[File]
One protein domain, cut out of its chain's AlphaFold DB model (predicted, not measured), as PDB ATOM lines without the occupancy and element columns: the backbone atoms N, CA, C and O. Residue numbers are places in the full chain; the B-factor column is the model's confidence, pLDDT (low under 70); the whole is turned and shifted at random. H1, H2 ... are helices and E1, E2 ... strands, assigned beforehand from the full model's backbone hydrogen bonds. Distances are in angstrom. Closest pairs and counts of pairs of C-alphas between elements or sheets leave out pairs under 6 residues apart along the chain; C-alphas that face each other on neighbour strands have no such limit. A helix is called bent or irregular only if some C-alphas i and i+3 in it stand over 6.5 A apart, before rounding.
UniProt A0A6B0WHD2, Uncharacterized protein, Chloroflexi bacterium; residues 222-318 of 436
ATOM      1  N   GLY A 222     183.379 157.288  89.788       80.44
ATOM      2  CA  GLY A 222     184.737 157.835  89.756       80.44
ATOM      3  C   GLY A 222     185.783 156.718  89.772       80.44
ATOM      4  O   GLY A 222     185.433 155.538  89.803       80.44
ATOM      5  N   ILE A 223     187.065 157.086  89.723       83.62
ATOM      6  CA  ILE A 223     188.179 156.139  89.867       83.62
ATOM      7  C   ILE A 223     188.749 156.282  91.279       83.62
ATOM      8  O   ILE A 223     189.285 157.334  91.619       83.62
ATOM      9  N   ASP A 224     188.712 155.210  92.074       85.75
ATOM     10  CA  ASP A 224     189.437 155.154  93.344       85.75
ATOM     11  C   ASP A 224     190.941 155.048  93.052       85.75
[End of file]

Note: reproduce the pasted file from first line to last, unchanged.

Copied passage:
One protein domain, cut out of its chain's AlphaFold DB model (predicted, not measured), as PDB ATOM lines without the occupancy and element columns: the backbone atoms N, CA, C and O. Residue numbers are places in the full chain; the B-factor column is the model's confidence, pLDDT (low under 70); the whole is turned and shifted at random. H1, H2 ... are helices and E1, E2 ... strands, assigned beforehand from the full model's backbone hydrogen bonds. Distances are in angstrom. Closest pairs and counts of pairs of C-alphas between elements or sheets leave out pairs under 6 residues apart along the chain; C-alphas that face each other on neighbour strands have no such limit. A helix is called bent or irregular only if some C-alphas i and i+3 in it stand over 6.5 A apart, before rounding.
UniProt A0A6B0WHD2, Uncharacterized protein, Chloroflexi bacterium; residues 222-318 of 436
ATOM      1  N   GLY A 222     183.379 157.288  89.788       80.44
ATOM      2  CA  GLY A 222     184.737 157.835  89.756       80.44
ATOM      3  C   GLY A 222     185.783 156.718  89.772       80.44
ATOM      4  O   GLY A 222     185.433 155.538  89.803       80.44
ATOM      5  N   ILE A 223     187.065 157.086  89.723       83.62
ATOM      6  CA  ILE A 223     188.179 156.139  89.867       83.62
ATOM      7  C   ILE A 223     188.749 156.282  91.279       83.62
ATOM      8  O   ILE A 223     189.285 157.334  91.619       83.62
ATOM      9  N   ASP A 224     188.712 155.210  92.074       85.75
ATOM     10  CA  ASP A 224     189.437 155.154  93.344       85.75
ATOM     11  C   ASP A 224     190.941 155.048  93.052       85.75